My First Day at Origin Code Academy

Strap in, this will be a long one.

I remember from grade school that first days are usually an intoxicating mix of excitement and anxiety. I'd have thought that being 30 would put me past that, but my lack of sleep last night proved me wrong.


I'm known to lag in the morning so I wanted to start a routine early on (this becomes a recurring theme with advice from teachers and students in the other cohort). I woke up, checked my bicycle's tires, showered, cooked a filling breakfast and pedaled off.

a Google Maps route for bicycles from Hillcrest, San Diego through Balboa Park to downtown San Diego
Google Maps elevation change corresponding to the previous image, descending 276 feet over 3.2 miles
Upside- it's all downhill in the morning. Downside- it's all uphill at 5pm

After parting with the largest check I've ever written (though still a bargain in my opinion), I met all of my classmates. There's 25 of us so it's bigger than a cohort normally is. What's cool is how diverse everyone's backgrounds are, though most share a lack of a technical background. As we went around introducing ourselves, I heard car salesman, aerospace engineer, chemist, interior designer, casino floor worker, electrical engineer, and a few retail/servers come up. We played two truths and a lie to break the ice, which is a favorite one of mine. Here are the three things I mentioned:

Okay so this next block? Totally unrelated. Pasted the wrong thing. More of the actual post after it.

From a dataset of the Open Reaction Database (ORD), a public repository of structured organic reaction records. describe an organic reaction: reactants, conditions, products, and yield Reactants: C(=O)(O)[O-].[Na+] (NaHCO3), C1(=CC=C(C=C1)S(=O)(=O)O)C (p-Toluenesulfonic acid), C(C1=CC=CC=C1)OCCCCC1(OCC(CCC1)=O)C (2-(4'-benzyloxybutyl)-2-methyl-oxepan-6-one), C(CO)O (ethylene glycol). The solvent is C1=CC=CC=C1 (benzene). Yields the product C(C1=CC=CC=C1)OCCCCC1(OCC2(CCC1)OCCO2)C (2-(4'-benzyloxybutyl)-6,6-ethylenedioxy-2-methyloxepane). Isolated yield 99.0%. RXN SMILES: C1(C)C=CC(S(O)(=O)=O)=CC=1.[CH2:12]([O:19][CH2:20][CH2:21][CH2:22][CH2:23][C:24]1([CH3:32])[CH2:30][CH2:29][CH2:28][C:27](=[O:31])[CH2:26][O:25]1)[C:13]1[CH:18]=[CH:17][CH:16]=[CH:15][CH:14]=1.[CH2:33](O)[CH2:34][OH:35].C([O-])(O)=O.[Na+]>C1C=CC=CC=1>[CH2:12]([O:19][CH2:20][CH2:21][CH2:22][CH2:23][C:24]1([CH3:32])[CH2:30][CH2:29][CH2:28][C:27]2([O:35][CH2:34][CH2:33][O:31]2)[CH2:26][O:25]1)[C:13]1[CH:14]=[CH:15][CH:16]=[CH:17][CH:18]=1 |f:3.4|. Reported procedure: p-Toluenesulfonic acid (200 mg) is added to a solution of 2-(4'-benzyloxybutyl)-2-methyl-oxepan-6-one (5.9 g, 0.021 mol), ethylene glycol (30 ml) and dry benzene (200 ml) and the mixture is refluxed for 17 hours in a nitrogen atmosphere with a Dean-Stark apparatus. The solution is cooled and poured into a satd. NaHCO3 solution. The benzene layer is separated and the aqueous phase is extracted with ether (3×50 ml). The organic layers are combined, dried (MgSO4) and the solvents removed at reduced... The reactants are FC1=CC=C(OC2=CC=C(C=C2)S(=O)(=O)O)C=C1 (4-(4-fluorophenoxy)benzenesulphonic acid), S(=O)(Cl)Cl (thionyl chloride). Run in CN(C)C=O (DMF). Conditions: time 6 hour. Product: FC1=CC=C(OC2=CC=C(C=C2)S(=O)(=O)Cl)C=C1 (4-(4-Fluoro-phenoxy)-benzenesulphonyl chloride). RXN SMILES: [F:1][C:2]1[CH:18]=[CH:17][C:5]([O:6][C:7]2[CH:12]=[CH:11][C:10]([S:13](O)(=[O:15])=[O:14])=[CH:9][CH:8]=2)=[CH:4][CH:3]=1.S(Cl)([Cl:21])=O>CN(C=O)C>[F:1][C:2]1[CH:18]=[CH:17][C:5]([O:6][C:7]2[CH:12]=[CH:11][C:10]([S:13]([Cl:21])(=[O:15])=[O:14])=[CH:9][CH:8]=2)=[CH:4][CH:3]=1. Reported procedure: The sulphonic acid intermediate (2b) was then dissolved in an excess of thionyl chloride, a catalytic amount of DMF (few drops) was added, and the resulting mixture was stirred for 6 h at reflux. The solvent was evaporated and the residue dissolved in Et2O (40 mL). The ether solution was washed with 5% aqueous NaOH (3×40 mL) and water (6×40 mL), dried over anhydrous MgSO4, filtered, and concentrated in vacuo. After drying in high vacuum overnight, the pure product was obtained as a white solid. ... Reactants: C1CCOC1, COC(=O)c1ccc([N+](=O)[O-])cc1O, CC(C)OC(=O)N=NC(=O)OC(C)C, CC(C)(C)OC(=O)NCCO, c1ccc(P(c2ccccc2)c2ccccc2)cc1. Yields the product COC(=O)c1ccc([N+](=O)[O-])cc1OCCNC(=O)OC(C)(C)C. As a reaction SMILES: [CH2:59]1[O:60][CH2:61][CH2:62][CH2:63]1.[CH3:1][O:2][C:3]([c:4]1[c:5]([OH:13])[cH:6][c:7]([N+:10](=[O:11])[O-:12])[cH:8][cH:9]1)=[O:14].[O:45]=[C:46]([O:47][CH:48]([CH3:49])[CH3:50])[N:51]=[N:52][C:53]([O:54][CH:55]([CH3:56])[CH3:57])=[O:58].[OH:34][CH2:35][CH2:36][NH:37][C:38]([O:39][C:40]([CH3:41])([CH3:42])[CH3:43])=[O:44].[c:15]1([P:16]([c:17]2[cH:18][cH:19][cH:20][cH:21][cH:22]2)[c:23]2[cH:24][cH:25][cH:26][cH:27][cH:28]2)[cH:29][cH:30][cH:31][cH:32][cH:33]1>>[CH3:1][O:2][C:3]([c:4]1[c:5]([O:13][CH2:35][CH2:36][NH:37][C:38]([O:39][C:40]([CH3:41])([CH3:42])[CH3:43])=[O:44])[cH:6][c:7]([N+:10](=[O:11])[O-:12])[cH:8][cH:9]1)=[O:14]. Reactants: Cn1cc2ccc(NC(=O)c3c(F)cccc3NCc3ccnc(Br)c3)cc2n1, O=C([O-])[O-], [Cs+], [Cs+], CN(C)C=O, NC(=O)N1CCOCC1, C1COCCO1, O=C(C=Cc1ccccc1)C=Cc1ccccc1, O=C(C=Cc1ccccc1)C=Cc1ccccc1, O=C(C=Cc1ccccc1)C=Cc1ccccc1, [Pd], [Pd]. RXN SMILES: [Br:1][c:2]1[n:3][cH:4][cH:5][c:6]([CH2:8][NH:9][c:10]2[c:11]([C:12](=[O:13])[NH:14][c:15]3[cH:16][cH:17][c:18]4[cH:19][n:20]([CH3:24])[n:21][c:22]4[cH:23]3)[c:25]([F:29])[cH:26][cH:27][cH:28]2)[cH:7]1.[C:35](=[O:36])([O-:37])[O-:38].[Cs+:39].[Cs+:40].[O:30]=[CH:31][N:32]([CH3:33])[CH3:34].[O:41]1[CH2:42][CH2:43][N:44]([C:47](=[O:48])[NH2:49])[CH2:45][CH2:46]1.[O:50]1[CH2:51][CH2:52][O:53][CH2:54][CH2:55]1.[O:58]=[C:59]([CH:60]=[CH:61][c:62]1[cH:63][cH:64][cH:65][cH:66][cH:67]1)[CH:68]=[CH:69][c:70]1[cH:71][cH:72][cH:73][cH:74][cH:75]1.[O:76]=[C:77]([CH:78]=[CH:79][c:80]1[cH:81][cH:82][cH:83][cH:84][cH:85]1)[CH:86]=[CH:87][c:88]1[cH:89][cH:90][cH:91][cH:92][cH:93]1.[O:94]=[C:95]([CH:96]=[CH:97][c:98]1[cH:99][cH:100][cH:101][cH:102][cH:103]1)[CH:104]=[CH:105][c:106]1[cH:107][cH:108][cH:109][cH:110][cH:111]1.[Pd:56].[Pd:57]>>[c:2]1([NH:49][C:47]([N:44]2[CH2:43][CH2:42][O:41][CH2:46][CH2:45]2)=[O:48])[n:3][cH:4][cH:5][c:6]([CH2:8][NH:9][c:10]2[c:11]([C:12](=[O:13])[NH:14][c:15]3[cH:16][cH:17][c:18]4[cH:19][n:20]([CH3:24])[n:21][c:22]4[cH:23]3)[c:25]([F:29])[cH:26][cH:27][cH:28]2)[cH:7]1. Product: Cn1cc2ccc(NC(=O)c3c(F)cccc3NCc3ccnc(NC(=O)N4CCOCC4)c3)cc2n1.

1. I've been able to grow a mustache since I was 12.
  2. I guessed on my SATs and got a 1300 out of 1600
  3. It took me 30 hours to be born.

I'll probably talk more about my class mates as the course goes on.

The other trait everyone shared was hope and faith that Origin Code Academy will help them change their lives. Since our instructor Cameron Willby mentioned that changing lives is his favorite part of working at Origin, I'd say our faith should be well founded.

a shirtless bearded man at the beach, flexing and pointing off camera
This is the clearest picture of him I could find

Cameron focused today's instruction on getting us to be in a frictionless work environment: teaching us Scrum, setting up time tracking to do burn-down charts, helping us get Sublime Text, Node, Git, and Slack in place. I've lucked out a bit and had all of those installed, so I helped some students get theirs setup too. I've been enjoying that for the same reason I started this blog: teaching is the best way to learn something.

Speaking of which, I got picked to deliver the first lightning talk. My topic: Scrum methodology.

whiteboard marker writing on the inside of a skyscraper window with the quote "It's not how fast you code, it's how well you code, fast" and "We love Git"